Notwithstanding the numerous disappointments which had occurred in the attempts to discover a north-west passage, the visible progress of geographical knowledge, arising from the active spirit of maritime enterprise, was too great to admit of discouragement. The merchants adventurers, who had felt the advantage of possessing a large field for their operations, were determined to persevere. In 1615, the Discovery was fitted out for a fourth voyage towards the north-west. Robert Bylot, who had frequently navigated those seas, was appointed master; and William Baffin, who wrote the account of the voyage, his mate. The crew was composed of fourteen men and two boys --so small was the force with which those difficult enterprises were undertaken. On the voyage out icebergs were seen, some of which were 240 feet above the sea, and, including the submerged portion, were calculated to be at least 1680 feet in height. William Baffin had sailed in 1612 with James Hall, in the expedition which proved so fatal to its commander, and had written an account of the voyage, which is chiefly remarkable as being the first on record în which a method is laid down for determining the longitude at sea by an observation of the heavenly bodies. * And it is evident, from the rules proposed, that Baffin possessed a considerable degree of knowledge of the theory as well as practice of navigation. In this voyage with Bylot, Baffin continued to exercise his scientific acquirements. In the neighbourhood of Resolution Island he saw the sun and moon at the same time, and availed himself of this circumstance to make an obseryation for the longitude. He observes, with much justice, “ if observations of this kinde or some other were made at places far remote, as at the Cape Bona Speranza, Bantam, Japan, Nova Albion, and Magellan's Straits, I suppose we should have a truer geography than we have.” Our navigators, observing the tide to flow from the northward, were at one time confident of success But as they advanced within the inlets which flattered their hopes, the shoaliness of the water soon undeceived them; and after running great risks from the floating ice, they passed Resolution Island in the beginning of August, and reached England in a month without the loss of a man.
The merits of Baffin as a skilful navigator were too conspicuous to allow him to remain unemployed. His numerous observations supplied philosophers with the materials of speculation, and compensated, in some degree, the absence of geographical discoveries. The same company of merchants who had equipped the preceding expedition again fitted out the little bark, the Discovery, for her fifth voyage in search of a north-west passage. Robert Bylot was again appointed master, and William Baffin pilot. The following clear and welldigested instructions for their voyage were probably drawn up without consulting the latter, who seems never to have relished this voyage.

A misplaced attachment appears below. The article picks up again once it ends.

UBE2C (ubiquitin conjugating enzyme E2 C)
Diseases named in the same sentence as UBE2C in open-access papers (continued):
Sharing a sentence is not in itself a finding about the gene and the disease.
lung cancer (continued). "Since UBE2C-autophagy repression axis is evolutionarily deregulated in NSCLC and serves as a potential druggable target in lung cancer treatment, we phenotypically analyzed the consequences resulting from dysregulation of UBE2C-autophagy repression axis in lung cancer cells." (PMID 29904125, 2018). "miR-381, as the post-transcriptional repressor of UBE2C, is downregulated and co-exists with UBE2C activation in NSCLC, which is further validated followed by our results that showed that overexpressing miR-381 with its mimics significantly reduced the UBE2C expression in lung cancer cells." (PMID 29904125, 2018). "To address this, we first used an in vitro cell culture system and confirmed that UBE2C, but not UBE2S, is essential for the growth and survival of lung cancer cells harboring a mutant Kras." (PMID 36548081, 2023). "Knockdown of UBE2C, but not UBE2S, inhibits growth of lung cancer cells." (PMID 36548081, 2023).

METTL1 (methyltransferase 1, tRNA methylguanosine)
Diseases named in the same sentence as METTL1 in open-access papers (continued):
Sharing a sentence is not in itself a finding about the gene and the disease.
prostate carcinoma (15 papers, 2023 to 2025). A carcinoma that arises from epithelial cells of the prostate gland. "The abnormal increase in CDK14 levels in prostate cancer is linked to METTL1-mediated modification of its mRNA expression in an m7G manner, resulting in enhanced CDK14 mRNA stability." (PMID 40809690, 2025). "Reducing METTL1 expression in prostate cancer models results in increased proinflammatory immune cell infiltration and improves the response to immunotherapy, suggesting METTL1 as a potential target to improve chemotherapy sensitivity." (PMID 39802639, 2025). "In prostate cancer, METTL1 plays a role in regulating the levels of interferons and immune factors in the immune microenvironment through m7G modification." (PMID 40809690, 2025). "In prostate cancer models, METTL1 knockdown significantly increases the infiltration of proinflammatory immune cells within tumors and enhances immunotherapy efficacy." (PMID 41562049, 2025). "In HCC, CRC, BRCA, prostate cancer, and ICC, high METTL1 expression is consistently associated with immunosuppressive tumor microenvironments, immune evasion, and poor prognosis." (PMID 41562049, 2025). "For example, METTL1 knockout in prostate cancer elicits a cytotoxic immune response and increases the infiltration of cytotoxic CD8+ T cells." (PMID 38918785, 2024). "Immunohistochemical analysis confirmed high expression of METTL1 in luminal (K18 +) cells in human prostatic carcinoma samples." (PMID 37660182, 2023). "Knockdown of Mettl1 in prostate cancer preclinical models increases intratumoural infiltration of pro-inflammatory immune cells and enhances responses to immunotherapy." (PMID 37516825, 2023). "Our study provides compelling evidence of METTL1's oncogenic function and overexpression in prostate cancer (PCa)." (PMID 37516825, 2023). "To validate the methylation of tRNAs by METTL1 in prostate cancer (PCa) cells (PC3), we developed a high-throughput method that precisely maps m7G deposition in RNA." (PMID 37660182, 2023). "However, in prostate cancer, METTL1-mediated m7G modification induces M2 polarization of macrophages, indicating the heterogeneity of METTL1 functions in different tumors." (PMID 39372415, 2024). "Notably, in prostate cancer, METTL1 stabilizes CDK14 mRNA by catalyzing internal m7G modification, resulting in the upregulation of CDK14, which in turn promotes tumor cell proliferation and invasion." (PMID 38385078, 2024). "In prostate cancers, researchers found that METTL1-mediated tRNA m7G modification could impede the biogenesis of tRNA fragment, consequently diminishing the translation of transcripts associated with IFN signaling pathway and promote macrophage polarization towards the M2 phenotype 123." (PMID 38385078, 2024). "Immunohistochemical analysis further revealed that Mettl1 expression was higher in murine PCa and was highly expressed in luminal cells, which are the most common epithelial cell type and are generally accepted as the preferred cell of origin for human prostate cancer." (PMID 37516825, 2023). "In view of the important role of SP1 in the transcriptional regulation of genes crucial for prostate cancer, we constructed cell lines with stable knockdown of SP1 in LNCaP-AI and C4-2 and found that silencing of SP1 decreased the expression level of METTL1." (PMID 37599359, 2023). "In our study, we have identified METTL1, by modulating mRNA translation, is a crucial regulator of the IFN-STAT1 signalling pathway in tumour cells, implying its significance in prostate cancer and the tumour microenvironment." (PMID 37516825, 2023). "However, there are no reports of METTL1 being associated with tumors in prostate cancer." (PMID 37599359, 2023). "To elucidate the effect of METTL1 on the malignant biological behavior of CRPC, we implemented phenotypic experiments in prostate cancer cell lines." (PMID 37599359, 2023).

“ For your course you must make all possible haste to the Cape Desolation; and from thence, you, William Baffin, as pilot, keep along the coast of Greenland, and up Fretum Davis, until you come toward the height of 80°, if the land will give you leave. Then, for feare of inbaying by keeping too northerly a course, shape your course west and southerly so farre as you shall think it convenient, till you come to the latitude of 60°; then direct your course to fall in with the land of Yedzo, about that height, leaving your farther sayling southward to your owne discretion, according as the time of the year and the windes will give you leave. Although our desires be, if your voyage prove so prosperous that you may have the year before you, that you go so farre southerly as that you may touch the north part of Japan, from whence or from Yedzo, if you can so compasse it without danger, we would have you to bring home one of the men of the countrey; and so, God blessing you with all expedition, to make your return home againe."*
The Discovery sailed from Gravesend on the 26th of March, 1616, with seventeen persons on board. Running northward in Davis's Straits, they anchored in a sound in lat. 70° 20'. The natives fled from them, leaving their dogs behind. The rise of the tide here was only eight or nine feet,-a circumstance which Baffin
* Purchas, vol. iii.